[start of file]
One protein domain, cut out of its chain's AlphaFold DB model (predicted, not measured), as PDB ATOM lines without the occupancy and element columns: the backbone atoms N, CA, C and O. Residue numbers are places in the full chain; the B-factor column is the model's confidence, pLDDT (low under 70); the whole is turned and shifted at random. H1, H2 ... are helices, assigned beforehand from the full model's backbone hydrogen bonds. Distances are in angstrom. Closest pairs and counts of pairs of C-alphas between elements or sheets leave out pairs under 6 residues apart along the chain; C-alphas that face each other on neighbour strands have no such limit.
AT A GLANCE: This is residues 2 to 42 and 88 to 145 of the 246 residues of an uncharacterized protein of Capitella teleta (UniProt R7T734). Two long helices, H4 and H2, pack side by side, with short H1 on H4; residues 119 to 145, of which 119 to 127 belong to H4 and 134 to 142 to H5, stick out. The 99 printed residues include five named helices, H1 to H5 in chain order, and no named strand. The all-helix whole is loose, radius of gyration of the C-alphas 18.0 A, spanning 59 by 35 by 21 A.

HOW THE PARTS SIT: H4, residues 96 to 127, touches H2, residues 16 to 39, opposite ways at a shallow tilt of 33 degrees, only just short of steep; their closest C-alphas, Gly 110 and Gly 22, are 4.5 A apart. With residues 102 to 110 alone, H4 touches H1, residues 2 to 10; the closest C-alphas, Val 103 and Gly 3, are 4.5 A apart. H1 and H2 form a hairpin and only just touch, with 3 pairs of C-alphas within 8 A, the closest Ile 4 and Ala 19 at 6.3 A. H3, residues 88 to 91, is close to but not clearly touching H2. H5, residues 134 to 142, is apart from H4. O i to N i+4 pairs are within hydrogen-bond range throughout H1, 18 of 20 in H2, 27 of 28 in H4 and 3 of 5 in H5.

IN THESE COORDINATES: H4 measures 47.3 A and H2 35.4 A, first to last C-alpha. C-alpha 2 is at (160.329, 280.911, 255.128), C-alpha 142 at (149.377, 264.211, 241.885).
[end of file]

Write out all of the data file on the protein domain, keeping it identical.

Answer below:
One protein domain, cut out of its chain's AlphaFold DB model (predicted, not measured), as PDB ATOM lines without the occupancy and element columns: the backbone atoms N, CA, C and O. Residue numbers are places in the full chain; the B-factor column is the model's confidence, pLDDT (low under 70); the whole is turned and shifted at random. H1, H2 ... are helices, assigned beforehand from the full model's backbone hydrogen bonds. Distances are in angstrom. Closest pairs and counts of pairs of C-alphas between elements or sheets leave out pairs under 6 residues apart along the chain; C-alphas that face each other on neighbour strands have no such limit.
AT A GLANCE: This is residues 2 to 42 and 88 to 145 of the 246 residues of an uncharacterized protein of Capitella teleta (UniProt R7T734). Two long helices, H4 and H2, pack side by side, with short H1 on H4; residues 119 to 145, of which 119 to 127 belong to H4 and 134 to 142 to H5, stick out. The 99 printed residues include five named helices, H1 to H5 in chain order, and no named strand. The all-helix whole is loose, radius of gyration of the C-alphas 18.0 A, spanning 59 by 35 by 21 A.

HOW THE PARTS SIT: H4, residues 96 to 127, touches H2, residues 16 to 39, opposite ways at a shallow tilt of 33 degrees, only just short of steep; their closest C-alphas, Gly 110 and Gly 22, are 4.5 A apart. With residues 102 to 110 alone, H4 touches H1, residues 2 to 10; the closest C-alphas, Val 103 and Gly 3, are 4.5 A apart. H1 and H2 form a hairpin and only just touch, with 3 pairs of C-alphas within 8 A, the closest Ile 4 and Ala 19 at 6.3 A. H3, residues 88 to 91, is close to but not clearly touching H2. H5, residues 134 to 142, is apart from H4. O i to N i+4 pairs are within hydrogen-bond range throughout H1, 18 of 20 in H2, 27 of 28 in H4 and 3 of 5 in H5.

IN THESE COORDINATES: H4 measures 47.3 A and H2 35.4 A, first to last C-alpha. C-alpha 2 is at (160.329, 280.911, 255.128), C-alpha 142 at (149.377, 264.211, 241.885).